Proving Jesus’ Authority In Mark and John: Overlooked evidence of a synoptic relationship

by Gary Greenberg

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Book Description

In this innovative study of the Fourth Gospel, Greenberg introduces important new perspectives on synoptic problems and challenges many theories about the nature of John’s sources and composition practices. His analysis shows that the author of John knew a written version of Mark’s gospel, had strong theological objections to how Mark depicted the nature and story of Jesus and the gospel message, and composed his gospel as a theologically corrected rewrite of Mark, using the latter’s gospel as a narrative guideline for his own composition.

By focusing on several seemingly different stories in Mark and John that deal with issues relating to how Jesus proved his authority, Greenberg places each of the incidents in their narrative, sequential, and theological context, demonstrating that John knew Mark’s specific stories in the same sequential order that appeared in Mark, and that John’s stories represented theologically altered rewrites of the ones in Mark. The study examines the nature of John’s objections to Mark, what changes John would want to make to Mark, and the formulaic editorial techniques John used to transform Mark’s gospel into John’s gospel. Of particular interest, Greenberg shows how John transformed Mark’s stories about proof through exorcisms into Johannine stories about proof through words.

From Theological Studies 80(3)

The result is a fine inquiry which. . .represents a positive contribution to Johannine and Synoptic scholarship. . . .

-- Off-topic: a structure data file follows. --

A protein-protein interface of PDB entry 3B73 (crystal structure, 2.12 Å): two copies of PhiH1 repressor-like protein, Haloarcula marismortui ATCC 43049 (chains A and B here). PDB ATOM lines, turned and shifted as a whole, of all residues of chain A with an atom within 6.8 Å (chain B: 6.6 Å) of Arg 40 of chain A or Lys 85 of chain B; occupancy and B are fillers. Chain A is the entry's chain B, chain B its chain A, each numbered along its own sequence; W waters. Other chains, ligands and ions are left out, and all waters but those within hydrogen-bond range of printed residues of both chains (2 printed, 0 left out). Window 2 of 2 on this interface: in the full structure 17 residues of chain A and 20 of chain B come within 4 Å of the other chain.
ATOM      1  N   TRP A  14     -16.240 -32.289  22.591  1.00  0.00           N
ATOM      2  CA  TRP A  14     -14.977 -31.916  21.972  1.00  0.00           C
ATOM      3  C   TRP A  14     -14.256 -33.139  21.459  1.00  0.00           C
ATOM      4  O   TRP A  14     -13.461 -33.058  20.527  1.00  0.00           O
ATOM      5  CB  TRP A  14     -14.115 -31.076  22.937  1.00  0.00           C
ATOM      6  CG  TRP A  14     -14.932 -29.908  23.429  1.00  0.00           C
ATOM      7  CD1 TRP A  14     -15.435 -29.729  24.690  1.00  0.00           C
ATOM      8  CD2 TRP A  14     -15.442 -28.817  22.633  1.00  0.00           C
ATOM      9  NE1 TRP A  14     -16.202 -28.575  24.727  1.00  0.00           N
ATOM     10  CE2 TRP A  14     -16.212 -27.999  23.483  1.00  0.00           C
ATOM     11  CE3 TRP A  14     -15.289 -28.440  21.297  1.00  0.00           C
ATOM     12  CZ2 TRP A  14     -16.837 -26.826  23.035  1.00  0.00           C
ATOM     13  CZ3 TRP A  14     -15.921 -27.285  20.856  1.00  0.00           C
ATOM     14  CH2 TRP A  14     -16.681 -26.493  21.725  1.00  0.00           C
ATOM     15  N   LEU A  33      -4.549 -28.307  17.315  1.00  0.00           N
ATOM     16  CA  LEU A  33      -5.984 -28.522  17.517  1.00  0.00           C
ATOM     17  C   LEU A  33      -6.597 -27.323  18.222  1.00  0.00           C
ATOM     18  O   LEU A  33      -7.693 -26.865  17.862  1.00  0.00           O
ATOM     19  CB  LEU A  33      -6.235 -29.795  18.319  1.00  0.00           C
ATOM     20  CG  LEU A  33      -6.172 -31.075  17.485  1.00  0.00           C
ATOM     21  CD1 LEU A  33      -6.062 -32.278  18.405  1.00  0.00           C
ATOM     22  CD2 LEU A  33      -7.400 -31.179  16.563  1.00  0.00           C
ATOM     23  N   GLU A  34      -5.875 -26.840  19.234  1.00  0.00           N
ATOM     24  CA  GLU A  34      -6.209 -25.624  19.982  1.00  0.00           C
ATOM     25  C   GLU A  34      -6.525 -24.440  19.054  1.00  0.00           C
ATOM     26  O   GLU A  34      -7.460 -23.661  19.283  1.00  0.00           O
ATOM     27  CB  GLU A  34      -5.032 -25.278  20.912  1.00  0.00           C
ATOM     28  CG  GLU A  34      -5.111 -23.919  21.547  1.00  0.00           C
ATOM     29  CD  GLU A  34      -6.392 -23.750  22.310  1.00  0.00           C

The organization of G.’s inquiry is logical and does his thesis justice by arranging the discussion into four clear case studies. Methodologically, G. should be commended for attempting to provide a nuanced framework. . . .

Some of G.’s keen observations are well taken and should generate further discussion. In fact, their presence makes the book recommended reading for serious students of John’s Gospel. . . .

For bringing renewed attention to this crucial data the author deserves credit. As for his readers, both the general audience and specialists will be treated to a well-written, provocative, and informative inquiry into a lingering mystery in New Testament studies.

Academic comments

Gary Greenberg is a superb intellectual detective, following up on tantalizing clues in ancient texts to uncover sources and insights that others have missed. In this latest work, he traces similarities between the Gospel of John and the earlier Gospel of Mark. In so doing, he makes a remarkable discovery about the relationship between these two texts. Carefully crafted, well written, based on historical and literary analysis, Greenberg’s book enhances our understanding not only of the Gospels of John and Mark but the process whereby the gospels themselves came to be. Barrie Wilson, Professor Emeritus and Senior Scholar, Religious Studies, York University, Toronto. Author, How Jesus Became Christian; co-author, The Lost Gospel.

Greenberg offers a fresh and compelling study on the literary relationship between the Gospels of Mark and John. The study offers striking parallels between these two Gospels as well as a comprehensive and compelling explanatory theory for them. This careful and erudite comparison of Mark and John should be read by any engaged in the field of comparative gospel studies. Adam Winn, Assistant Professor of Christian Studies, University of Mary Hardin-Baylor

In an engaging new approach to the problem of John’s literary relationship to Mark, Gary Greenberg explores ways that the Gospel of John may actually represent an augmentation of Mark, with a bit of corrective engagement along the way. And if so, such a thesis has profound implications for understanding more clearly the Jesus of history, not simply the Christ of faith.” Paul N. Anderson, Professor of Biblical and Quaker Studies at George Fox University and author of The Riddles of the Fourth Gospel